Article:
David G. Hill1, Charles R. Nelson2
(1) Gas Technology Institute, Chicago, IL
(2) TICORA Geosciences, Inc, Arvada, CO
ABSTRACT: Multi-Basin Comparison of Gas Productive Naturally Fractured Shale Plays
Shale is the most commonly occurring type of sedimentary rock and worldwide is recognized as being the most important petroleum source rock type. A significant volume of natural gas is being commercially produced from naturally fractured shale plays in several U.S. basins. These fractured shale gas reservoirs currently supply 1.9 percent (0.38 Tcf) of total annual U.S. dry natural gas production and contain 2.3 percent (3.9 Tcf) of total U.S. proved natural gas reserves. The gas-in-place resource estimates for the five main U.S. gas shale plays total 581 Tcf, and the recoverable resource estimates for these five plays range from 31 to 76 Tcf. From an economic perspective the key advantages of shale gas plays are moderate exploration costs, high success rates and slow production decline rates.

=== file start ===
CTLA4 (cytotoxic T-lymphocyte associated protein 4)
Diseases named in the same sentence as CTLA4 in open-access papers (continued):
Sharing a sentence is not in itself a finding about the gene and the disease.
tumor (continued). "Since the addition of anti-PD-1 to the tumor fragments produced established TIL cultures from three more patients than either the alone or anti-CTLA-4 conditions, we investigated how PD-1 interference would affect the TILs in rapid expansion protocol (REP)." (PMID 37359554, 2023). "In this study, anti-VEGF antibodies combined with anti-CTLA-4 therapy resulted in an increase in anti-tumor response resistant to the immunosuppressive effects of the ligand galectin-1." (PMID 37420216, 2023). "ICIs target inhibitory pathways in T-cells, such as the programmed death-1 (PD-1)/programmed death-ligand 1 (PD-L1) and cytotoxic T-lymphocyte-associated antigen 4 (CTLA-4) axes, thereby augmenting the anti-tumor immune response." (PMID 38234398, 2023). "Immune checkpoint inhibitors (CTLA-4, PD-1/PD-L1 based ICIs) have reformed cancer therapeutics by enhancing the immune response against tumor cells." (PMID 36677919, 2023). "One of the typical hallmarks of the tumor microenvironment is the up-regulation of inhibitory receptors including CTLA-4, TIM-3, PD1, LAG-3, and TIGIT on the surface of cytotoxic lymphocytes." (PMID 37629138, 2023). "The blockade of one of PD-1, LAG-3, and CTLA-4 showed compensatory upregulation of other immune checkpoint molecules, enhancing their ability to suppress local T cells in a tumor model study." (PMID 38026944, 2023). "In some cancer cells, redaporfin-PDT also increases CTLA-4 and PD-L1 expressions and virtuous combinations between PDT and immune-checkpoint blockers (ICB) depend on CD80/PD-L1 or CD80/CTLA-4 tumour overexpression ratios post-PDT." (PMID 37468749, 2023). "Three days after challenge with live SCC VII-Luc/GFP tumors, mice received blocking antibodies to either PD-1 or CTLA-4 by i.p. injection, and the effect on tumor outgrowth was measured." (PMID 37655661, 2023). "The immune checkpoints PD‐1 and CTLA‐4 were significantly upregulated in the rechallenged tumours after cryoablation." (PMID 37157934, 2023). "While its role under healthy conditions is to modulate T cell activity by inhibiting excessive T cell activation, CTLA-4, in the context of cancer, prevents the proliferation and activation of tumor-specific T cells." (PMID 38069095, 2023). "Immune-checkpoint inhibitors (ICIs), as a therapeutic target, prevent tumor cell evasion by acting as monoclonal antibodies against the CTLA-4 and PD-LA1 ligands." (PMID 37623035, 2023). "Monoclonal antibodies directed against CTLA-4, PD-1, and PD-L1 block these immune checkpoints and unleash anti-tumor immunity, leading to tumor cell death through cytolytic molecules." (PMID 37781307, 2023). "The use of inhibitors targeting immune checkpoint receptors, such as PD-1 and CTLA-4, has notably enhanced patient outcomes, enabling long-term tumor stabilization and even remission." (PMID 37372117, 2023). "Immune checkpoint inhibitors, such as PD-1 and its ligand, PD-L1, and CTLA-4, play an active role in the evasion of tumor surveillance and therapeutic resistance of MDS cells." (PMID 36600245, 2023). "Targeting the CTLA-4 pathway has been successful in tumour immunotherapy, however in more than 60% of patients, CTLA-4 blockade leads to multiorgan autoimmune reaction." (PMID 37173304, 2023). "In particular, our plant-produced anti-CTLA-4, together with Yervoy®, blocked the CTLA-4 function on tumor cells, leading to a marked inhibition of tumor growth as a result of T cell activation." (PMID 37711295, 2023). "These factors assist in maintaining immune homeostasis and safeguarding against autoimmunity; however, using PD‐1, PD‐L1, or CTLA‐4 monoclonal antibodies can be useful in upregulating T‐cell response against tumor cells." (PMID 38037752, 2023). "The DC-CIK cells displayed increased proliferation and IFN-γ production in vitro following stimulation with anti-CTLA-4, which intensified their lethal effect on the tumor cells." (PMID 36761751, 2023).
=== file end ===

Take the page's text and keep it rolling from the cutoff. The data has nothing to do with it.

Shale gas production in the U.S. has historically been associated with the Devonian age Ohio shale in the Appalachian Basin. Today, the roster of commercially productive shale gas plays also includes the Antrim Shale in the Michigan Basin, the New Albany Shale in the Illinois Basin, the Barnett Shale in the Fort Worth Basin, and the Lewis Shale in the San Juan Basin. Experience over the past twenty years has demonstrated that every gas shale play is unique and must be examined, explored and exploited differently. This paper presents a comparison of the geologic properties of these five gas productive naturally fractured shale plays. Shale gas resources also exist in many other basins and considerable potential may exist for significant new play discoveries.
AAPG Search and Discovery Article #90906©2001 AAPG Annual Convention, Denver, Colorado